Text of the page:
Food: Bhutan Agriculture and Food Regulatory Authority (BAFRA) seized grocery items and beverages that had expired and were not labelled from shops and restaurants in Wangdue, yesterday. The inspection, which began yesterday, is expected to be completed in about a week.  There are 269 grocery shops, 89 restaurants, 139 bars and eight resorts in Wangdue. “We seize expired goods and those without proper labeling,” BAFRA officer for Bajo, Norbu Gyeltshen, said. “In most cases, we find shops selling expired grocery items, biscuits, masala packets, spices [... Read More]

Shershong VTI shifted to Jigmeling


Relocation: The vocational training institute (VTI) in Shershong, Gelephu had to be relocated to Jigmeling seven years after it was established. The institute was shifted to Jigmeling with financial assistance of Nu 300M from the government of India. The ministry of labour and human resources (MoLHR) has told the institute to dismantle the structures in Shershong.  All the structures of the institute at Shersong were temporary except for one that belonged to Shersong primary school. Out of the 6-acre land, on which the temporary structures [... Read More]

The dzong in the sky

DSC_9268Trashigang dzong Photo: Michael Aries, The Raven Crown

The folklore of  Trashigang dzong “Many years ago, two little boys were born in Pam Village in Trashigang in eastern Bhutan.  They later became great lamas. This is their story.” Father William Mackey (1915-1995) was a great storyteller. While he was in Kanglung, he recorded the myth of the Trashigang dzong. According to his unpublished notes: One day the two boys were grazing cows. It was very hot. They left their cows and went to play on top of a hill overlooking the Manis River. [... Read More]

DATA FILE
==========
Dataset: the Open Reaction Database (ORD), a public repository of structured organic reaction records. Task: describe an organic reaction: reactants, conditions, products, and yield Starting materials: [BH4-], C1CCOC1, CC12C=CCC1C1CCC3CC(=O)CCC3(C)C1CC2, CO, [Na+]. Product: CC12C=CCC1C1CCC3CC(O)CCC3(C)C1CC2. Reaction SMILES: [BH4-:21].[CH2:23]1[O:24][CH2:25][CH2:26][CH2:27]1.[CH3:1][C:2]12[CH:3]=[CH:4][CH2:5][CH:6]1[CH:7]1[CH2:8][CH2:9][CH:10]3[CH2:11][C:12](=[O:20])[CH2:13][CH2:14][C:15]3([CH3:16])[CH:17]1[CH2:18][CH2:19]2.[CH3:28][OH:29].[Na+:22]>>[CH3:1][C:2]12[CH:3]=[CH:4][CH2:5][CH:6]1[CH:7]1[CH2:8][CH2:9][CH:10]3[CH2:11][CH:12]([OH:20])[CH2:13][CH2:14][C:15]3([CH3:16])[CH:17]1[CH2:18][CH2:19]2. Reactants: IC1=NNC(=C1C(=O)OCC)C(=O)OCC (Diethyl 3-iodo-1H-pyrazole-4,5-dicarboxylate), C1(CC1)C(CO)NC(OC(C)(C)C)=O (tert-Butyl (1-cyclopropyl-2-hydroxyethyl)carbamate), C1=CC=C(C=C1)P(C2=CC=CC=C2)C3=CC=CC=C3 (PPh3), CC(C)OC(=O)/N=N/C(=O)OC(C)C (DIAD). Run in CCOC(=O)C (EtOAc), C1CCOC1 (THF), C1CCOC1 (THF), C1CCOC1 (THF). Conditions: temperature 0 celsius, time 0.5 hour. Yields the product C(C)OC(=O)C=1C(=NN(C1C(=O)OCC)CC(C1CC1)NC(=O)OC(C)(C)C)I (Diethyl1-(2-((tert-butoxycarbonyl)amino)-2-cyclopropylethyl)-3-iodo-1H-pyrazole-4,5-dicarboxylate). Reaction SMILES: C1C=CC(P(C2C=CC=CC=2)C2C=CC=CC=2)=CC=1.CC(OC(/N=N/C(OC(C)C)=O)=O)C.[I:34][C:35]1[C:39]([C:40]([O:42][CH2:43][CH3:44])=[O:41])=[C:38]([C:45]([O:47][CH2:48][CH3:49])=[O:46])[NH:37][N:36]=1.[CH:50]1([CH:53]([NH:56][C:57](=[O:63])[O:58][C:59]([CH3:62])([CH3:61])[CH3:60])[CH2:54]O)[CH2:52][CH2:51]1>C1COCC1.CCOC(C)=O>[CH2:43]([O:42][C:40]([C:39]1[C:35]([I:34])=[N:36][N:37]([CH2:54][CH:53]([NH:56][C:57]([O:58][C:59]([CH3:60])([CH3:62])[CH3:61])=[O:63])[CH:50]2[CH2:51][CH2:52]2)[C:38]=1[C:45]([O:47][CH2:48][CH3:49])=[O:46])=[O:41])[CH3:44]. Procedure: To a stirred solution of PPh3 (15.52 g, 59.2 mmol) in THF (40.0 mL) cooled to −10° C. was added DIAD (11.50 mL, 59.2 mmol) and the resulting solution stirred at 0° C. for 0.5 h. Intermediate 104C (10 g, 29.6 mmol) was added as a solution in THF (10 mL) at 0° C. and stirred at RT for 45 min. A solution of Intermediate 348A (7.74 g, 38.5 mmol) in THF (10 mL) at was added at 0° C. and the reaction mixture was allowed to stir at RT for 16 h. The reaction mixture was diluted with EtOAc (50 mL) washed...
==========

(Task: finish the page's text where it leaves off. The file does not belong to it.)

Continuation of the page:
Lyonpo Dorji Choden addresses Lima conference


Climate: At the UN Climate Change Conference in the Peruvian capital of Lima Thursday, works and human settlement minister Dorji Choden said that mountains are important not only to the mountain communities but also to the global community. The minister said that the latest report of the intergovernmental panel on climate change (IPCC) underscores the urgency of the challenges and threats faced by communities living in fragile mountain ecosystems that range from rapidly receding glaciers to vulnerable communities dependent on the forests that are rich [... Read More]

Farmers see co-ops as the way to enhance food self-sufficiency

IMG_1582Farmers take a break from the seminar organised to mark International Mountain Day

Farming: Farmers and growers stand on the cusp of change.  Traditional system of farming has had its time, it seems. Subsistence farming and its benefits has flown out of the window. This is the age of cooperatives, of mass marketing. At a seminar yesterday in Thimphu where 28 farmers from Punakha, Thimphu and Tsirang gathered to mark the International Mountain Day for the first time in the country, farmers shared their experiences and thoughts. What came out of it was a revelation. Farming is a [... Read More]